On the other manus. Both Beowulf and Sir Gawain.
The Anglo-Saxons, like the anonymous scop of the poem Beowulf, valued strength and courage over any other quality. On the other hand, the earliest English people, like the poet of Sir Gawain and the Green Knight, respected honor and the basic codes of chivalry over all else.
Both Beowulf and Sir Gawain, therefore, display the most favored qualities of their people: Beowulf by defeating monsters, performing great feats of courage, and telling of his deeds; Gawain by being loyal, brave, and honest.
Both sets of qualities are displayed throughout each tale.
He is forced to prove his loyalty to Arthur, by offering his life to the Green Knight. He does not claim to be the best, or the strongest, and in fact claims: Gawain is displaying his modesty, and the medieval belief that a person should be humble about himself.
This displays the immediate difference between the two cultures. For Gawain, and the Knights of the Round Table, they must act humbler, in order to appeal to their Christian beliefs.
However, both societies do require their heroes to display some similar traits, the most common being courage. How fast would you like to get it? We'll occasionally send you account related and promo emails. Gawain must show how brave he is by making a long and difficult journey to fulfill his oath, and die at the hands of the Green Knight.
Beowulf must show his courage by fighting off large monsters, even to the last day of his life. He does not believe that journeying to his death will be such a bad thing, since it will allow him to keep his honor intact.
Beowulf believes that either he is going to win, and kill Grendel, or Grendel will win and kill him.
Either way, it is up to wyrd, his Fate. The resemblance continues with the theme of generosity. Both try their very hardest to not simply keep all their earned wealth or lack thereof to themselves.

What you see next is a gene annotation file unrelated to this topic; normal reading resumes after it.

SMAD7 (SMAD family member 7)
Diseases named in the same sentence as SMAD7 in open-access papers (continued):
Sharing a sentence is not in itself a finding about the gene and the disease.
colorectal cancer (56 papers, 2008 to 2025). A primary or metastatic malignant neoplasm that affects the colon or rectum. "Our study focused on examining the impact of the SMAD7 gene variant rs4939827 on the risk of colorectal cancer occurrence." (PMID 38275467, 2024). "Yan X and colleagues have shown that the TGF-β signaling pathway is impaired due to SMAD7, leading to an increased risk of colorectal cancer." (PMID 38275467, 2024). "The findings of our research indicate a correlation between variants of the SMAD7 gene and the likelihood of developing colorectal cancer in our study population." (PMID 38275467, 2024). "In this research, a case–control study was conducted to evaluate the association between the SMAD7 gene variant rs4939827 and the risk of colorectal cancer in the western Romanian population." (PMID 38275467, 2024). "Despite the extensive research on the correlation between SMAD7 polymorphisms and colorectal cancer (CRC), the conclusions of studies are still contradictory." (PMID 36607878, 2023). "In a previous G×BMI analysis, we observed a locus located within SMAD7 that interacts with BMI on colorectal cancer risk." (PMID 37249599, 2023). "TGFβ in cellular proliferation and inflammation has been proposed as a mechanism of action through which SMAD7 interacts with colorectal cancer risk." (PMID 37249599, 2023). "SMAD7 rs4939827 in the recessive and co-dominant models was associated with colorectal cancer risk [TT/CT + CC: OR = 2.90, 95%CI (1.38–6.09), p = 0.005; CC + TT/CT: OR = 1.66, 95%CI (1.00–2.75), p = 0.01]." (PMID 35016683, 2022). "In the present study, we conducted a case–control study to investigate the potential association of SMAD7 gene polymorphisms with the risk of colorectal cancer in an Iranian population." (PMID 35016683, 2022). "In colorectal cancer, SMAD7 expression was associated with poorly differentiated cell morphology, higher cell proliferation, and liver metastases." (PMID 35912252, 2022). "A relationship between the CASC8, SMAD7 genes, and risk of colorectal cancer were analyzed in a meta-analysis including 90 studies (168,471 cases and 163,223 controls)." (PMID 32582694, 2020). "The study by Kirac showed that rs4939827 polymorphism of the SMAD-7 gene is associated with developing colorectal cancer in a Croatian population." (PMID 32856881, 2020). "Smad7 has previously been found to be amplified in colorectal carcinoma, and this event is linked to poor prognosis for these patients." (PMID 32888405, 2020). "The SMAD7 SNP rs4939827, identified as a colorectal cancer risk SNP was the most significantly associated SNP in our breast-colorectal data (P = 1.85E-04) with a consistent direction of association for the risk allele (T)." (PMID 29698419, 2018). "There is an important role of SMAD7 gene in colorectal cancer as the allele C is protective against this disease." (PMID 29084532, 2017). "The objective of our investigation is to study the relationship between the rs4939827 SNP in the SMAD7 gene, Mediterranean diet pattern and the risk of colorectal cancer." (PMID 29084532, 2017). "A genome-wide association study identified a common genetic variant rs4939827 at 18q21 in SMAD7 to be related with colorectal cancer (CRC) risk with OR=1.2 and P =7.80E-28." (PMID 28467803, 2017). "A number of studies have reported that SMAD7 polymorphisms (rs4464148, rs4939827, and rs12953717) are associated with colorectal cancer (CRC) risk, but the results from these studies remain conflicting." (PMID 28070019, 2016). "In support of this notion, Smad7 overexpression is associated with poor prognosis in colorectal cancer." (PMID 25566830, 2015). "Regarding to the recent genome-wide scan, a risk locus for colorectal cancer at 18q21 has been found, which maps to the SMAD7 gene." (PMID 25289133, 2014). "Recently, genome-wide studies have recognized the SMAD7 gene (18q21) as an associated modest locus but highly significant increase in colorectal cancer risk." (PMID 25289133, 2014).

Beowulf, upon receiving heaping treasures from Hrothgar, promptly dispenses it among his men. He says this to show the host his graciousness, but also displays his generosity, displaying the similarities between the two cultures. Finally, each has an opposite view of their importance in society. Beowulf believes that the best thing someone can do is become the most famous, and to have your name live on forever.
For him to die in battle is the single most important thing he can do, to ensure he lives on in legend. On the other hand, Gawain thinks that he must do his part, and better the whole of Camelot. He thinks he is the least of the Knights, and the most nonessential of them, and therefore the best candidate.
The two characters are in stark contrast between their concepts of self-worth.Both Beowulf and Sir Gawain, therefore, display the most favored qualities of their people: Beowulf by defeating monsters, performing great feats of courage, and telling of his deeds; Gawain by being loyal, brave, and honest.
Essay comparing/contrasting heroic styles of Beowulf and Sir Gawain Throughout history, different cultures have held different virtues in the highest regard. The Anglo-Saxons, like the anonymous scop of the poem Beowulf, valued strength and courage over any other quality.
Two epics that clearly demonstrate a hero in the traditional British sense are the courageous tales of Beowulf and of Sir Gawain & the Green Knight. The epic of Beowulf focuses on a prince named Beowulf who battles, for the good of the people around him, multiple monsters who have threatened the safety of nearby villages.
Tim Sheppard's Storytelling Links for Storytellers Probably the biggest collection of storytelling resources on the web, annotated and categorised for easy reference. Beowulf vs Sir Gawain essaysBeowulf and Sir Gawain are clearly honorable heroes, and the best warriors of their time. However, Beowulf and Sir Gawain are fundamentally different characters.
Their differences in the text: Beowulf and Sir Gawain and the Green Knight are very acute. The two epics con. The heroic character of Beowulf and that of Sir Gawain will be assessed as well as the villain character of Shylock who although is not the protagonist of the play, is more active than Antonio.
Their own interests, personal goals and love for objects and people prompt the heroic actions of the three characters.